241Labsyl

241Labsyl - Chemistry 241 Laboratory Fall 2010 Place: Keyes...

Info iconThis preview shows pages 1–2. Sign up to view the full content.

View Full Document Right Arrow Icon
Chemistry 241 Laboratory – Fall 2010 Place: Keyes 305 Instructors: Prof. Jeffrey Katz, Dr. Edmund Klinkerch Contact Info: Jeff Katz, Keyes 216/210, x5754, jlkatz@colby.edu Edmund Klinkerch, Keyes 308, x5762, ejklinke@colby.edu Office Hours: By appointment or anytime our doors are open! GENERAL COMMENTS ABOUT THE LAB This semester you will be spending four hours a week of your valuable time in the organic chemistry lab. It is our hope that these hours will be educational, productive, and fun. We are committed to providing you with a safe lab experience and ensuring that environmentally sound practices are always followed. Much of this semester is concerned with learning several fundamental techniques in experimental organic chemistry. These include crystallizations, melting point determinations, extractions and separations, distillation, and chromatography. You will be also introduced to molecular modeling using the facilities at the Paul J. Schupf Scientific Computing Center in Keyes 404. Furthermore, you will be trained in instrumental methods such as gas chromatography, polarimetry, and IR spectroscopy. The philosophy of the lab is pretty simple. You are here to learn not only how to do things, but the underlying concepts as well. We want you to know both what you are doing and why you are doing it. You will miss a great deal if your goal is to only follow the procedure without thinking, observing, and questioning. Note: Laboratory material will be incorporated into class exams! This semester you will work with a partner when carrying out experiments in lab, and each student team will turn in a single lab report . The success of such a partnership will depend very much on both of you pulling your weight and working well together. Both members of the group will contribute to the writing of reports, and both will receive the same grade. We are most concerned with your understanding of the experiments and your level of preparation for each experiment before you set foot in the lab. So, while getting a bumper yield of your intended product is certainly a good thing, you must also be able to recognize when an experiment has not progressed “perfectly” and be able to explain your actual results. In keeping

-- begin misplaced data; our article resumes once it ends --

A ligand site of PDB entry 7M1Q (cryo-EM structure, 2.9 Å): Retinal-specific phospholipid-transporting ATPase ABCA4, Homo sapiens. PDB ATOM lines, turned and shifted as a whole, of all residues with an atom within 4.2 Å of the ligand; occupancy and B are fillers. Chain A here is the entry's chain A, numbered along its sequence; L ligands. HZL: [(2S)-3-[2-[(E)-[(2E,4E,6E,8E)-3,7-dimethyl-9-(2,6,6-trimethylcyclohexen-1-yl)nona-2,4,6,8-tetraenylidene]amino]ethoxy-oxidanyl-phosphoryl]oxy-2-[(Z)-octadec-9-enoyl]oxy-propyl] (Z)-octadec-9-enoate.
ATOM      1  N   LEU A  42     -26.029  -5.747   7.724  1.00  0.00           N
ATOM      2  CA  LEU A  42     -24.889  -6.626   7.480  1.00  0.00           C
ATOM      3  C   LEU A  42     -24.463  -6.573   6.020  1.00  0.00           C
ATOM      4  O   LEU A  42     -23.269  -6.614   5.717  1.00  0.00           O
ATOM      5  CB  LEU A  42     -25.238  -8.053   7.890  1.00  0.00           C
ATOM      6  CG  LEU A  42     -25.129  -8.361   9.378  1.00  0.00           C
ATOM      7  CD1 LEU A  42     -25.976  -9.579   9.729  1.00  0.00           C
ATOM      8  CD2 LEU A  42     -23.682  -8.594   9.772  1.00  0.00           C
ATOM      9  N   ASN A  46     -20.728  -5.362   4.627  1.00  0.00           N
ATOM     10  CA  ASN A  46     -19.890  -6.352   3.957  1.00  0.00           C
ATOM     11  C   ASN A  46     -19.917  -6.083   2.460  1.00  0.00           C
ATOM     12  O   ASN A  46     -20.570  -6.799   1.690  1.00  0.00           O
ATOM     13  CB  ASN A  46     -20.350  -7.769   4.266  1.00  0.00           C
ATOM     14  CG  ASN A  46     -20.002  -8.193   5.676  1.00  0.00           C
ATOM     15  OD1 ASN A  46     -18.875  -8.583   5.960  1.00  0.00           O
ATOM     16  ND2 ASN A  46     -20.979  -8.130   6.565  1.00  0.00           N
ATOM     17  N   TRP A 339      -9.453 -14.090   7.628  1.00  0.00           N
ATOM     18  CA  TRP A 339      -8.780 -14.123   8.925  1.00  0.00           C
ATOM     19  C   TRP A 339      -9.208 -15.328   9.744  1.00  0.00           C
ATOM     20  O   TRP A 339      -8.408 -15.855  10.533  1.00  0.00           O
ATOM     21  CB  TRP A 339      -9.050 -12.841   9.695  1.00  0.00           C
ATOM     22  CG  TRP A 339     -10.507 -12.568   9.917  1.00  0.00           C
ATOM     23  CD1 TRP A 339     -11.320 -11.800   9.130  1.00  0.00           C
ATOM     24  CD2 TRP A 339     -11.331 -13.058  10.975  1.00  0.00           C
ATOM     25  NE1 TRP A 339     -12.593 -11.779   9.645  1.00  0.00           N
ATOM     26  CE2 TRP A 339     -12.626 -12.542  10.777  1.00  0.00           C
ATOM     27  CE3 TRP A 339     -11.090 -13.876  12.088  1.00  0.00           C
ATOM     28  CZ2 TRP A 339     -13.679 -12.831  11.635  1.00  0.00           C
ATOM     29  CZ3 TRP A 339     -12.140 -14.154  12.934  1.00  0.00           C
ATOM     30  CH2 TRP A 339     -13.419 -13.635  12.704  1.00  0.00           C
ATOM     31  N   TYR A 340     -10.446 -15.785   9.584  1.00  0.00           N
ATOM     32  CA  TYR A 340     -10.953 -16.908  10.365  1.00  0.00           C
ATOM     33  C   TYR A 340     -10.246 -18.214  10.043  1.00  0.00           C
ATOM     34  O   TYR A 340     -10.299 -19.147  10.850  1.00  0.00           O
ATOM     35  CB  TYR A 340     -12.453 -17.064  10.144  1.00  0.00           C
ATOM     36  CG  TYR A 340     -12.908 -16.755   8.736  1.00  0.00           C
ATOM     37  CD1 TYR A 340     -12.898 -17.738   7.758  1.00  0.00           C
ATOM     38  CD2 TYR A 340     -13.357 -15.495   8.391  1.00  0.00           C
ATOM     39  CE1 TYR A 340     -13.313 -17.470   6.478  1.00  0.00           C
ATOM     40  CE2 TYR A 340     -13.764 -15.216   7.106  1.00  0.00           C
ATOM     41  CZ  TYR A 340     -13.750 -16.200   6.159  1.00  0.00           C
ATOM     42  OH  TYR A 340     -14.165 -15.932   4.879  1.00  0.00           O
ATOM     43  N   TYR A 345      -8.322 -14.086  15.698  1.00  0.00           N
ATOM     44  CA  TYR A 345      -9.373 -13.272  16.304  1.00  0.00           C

Background image of page 1

Info iconThis preview has intentionally blurred sections. Sign up to view the full version.

View Full DocumentRight Arrow Icon
Image of page 2
This is the end of the preview. Sign up to access the rest of the document.

Page1 / 3

241Labsyl - Chemistry 241 Laboratory Fall 2010 Place: Keyes...

This preview shows document pages 1 - 2. Sign up to view the full document.

View Full Document Right Arrow Icon
Ask a homework question - tutors are online